Temporal and spatial distribution of Greenhouse gases in Central Kenya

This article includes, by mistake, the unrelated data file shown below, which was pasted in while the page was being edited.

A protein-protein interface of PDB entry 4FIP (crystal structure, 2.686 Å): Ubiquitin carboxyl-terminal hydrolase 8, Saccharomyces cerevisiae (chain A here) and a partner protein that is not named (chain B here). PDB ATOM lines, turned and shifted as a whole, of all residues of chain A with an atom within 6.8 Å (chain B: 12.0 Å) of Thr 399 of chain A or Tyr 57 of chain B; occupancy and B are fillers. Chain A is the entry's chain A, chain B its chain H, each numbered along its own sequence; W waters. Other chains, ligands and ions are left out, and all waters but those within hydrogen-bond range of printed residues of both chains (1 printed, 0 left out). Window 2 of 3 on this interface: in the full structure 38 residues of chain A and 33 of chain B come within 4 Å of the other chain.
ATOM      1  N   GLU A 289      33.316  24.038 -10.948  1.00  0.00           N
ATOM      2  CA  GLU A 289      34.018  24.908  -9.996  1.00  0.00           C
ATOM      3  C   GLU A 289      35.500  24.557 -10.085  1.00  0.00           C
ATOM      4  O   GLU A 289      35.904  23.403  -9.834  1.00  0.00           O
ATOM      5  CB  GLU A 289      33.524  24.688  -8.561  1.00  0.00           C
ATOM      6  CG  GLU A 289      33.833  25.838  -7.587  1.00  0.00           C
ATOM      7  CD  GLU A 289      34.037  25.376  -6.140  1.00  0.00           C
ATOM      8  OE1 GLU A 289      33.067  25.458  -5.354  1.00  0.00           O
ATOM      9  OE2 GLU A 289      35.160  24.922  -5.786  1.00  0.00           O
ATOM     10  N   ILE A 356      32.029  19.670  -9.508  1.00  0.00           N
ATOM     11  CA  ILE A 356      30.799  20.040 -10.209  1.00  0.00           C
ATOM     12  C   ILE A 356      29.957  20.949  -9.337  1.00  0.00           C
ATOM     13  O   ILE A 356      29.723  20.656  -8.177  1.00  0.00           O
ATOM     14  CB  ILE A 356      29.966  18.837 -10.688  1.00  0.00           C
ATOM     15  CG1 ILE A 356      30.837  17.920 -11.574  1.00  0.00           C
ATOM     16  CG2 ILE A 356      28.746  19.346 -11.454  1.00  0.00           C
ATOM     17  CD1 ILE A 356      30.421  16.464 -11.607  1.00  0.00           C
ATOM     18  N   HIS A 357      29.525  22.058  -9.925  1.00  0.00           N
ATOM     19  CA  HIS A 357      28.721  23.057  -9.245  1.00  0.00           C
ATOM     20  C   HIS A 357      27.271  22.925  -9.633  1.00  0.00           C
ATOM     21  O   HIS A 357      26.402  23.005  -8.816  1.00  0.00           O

The increasing concentration of greenhouse gases brought about by human activities has been thrown into sharp focus by the adverse effects of climate change on the environment. As part of the important steps to achieving a healthy environment, a study of the fluxes and transport into the country of these gases is necessary. The objective of this study is to assess the concentrations of greenhouse gases in Central Kenya. An investigation was carried out to establish their spatial and temporal distributions, transport and the source regions. The impact of the surrounding area on the background monitoring station of Mount Kenya was also investigated. The study period was from the year 2002 to 2010 and the major greenhouse gases considered were Carbon Dioxide, Methane and Ozone. The data sets used were from the Kenya Meteorological Department for the ozone and rainfall data sets, the global meteorological reanalysis data sets from the National Center for Environmental Prediction- National Center for Atmospheric Research (NCEP- NCAR), and the greenhouse gases data were from the Greenhouse Observing satellite (GOSAT) and the Air resources Laboratory (ARL) of the National Oceanic and Atmospheric Administration of the USA. Air filled flasks from the Mt Kenya GAW Station were analysed for greenhouse gases from December 2003 to November 2011 at the ARL. Statistical and graphical methods were used to assess the spatial and temporal distributions of the greenhouse gases in Central Kenya and to investigate for any correlations or trends. The Hybrid Single - Particle Lagrangian Integrated Trajectory (HYSPLIT) model generated trajectories were used to investigate the transport of the greenhouse gases into the region. The Grids Analysis and Display System (GrADS) was deployed to display the spatial distribution of the greenhouse gases as observed by GOSAT over the country. Another tool, ArcView GIS, was used to show the spatial distributions of the fluxes of Carbon dioxide from fossil fuel and the biosphere. This study confirmed that there are six different pathways of air transport into the country. These are from the North, North East from Saudi Arabia through Somalia, from India and Pakistan, East from the Indian Ocean, South East from the South West Indian Ocean and Madagascar and from the West. Another significant circulation is the recirculation within the country, especially in the months of July and August. High Ozone is injected into the country from the North - East from the Arabian Peninsula. Much lower values were recorded with the maritime air but the recirculation in the country showed a more uniform and higher concentration than the maritime air. The trend analysis showed an increasing trend in July and August though not yet statistically significant. A contrast was found in the diurnal variation of tropospheric Ozone over Mt Kenya and at Nairobi. There is a night maximum in Mt Kenya and a minimum in the afternoon. The converse is true for Nairobi where an afternoon maximum occurs; possibly due to a photochemical production during daylight in the presence of ozone precursor gases. The spatial distribution of the carbon dioxide flux from fossil fuel showed the cities of Nairobi and Mombasa registering high emissions. The dominant fossil fuel flux was centred at Nairobi and is up to ten times that of the rest of the country. It spreads out to the surrounding eleven counties of Kiambu, Nyandarua, Nakuru, Narok, Kajiado, Muranga, Machakos, Embu, Kirinyaga, Nyeri, Meru and parts of Makueni and Laikipia. The flux of the biosphere closely follows the march of the rainfall pattern and amounts in the country. The Carbon dioxide column concentration has a bimodal seasonal distribution and divides the country into two. From June to November the eastern parts of the country, together with Mt Kenya GAW station register lower amounts and the western half has higher values. From December to May, the high Carbon dioxide amounts are to the north and northwest of the country; low amounts are to the southern parts, including the Mt Kenya GAW Station. The lowest amounts occur in December in the central parts of the country. The seasonal distribution of surface Ozone shows a seasonal high in March and September. A minimum occurs in December. The Methane temporal distribution shows high values in November to February and this could be due to the higher concentrations in the northern hemisphere air. A minimum occurs in April - May and the low amounts continue into October. These findings can be incorporated into any analysis for the greenhouse gases‟ emissions in environmental impact assessments reports for commercial and industrial projects. They inform the background patterns. The health authorities are encouraged to take appropriate actions and greater concern during the months of June to August incase of any rising amounts of ozone. Further, the Mt Kenya GAW Station is well placed to continue the background monitoring of greenhouse gases.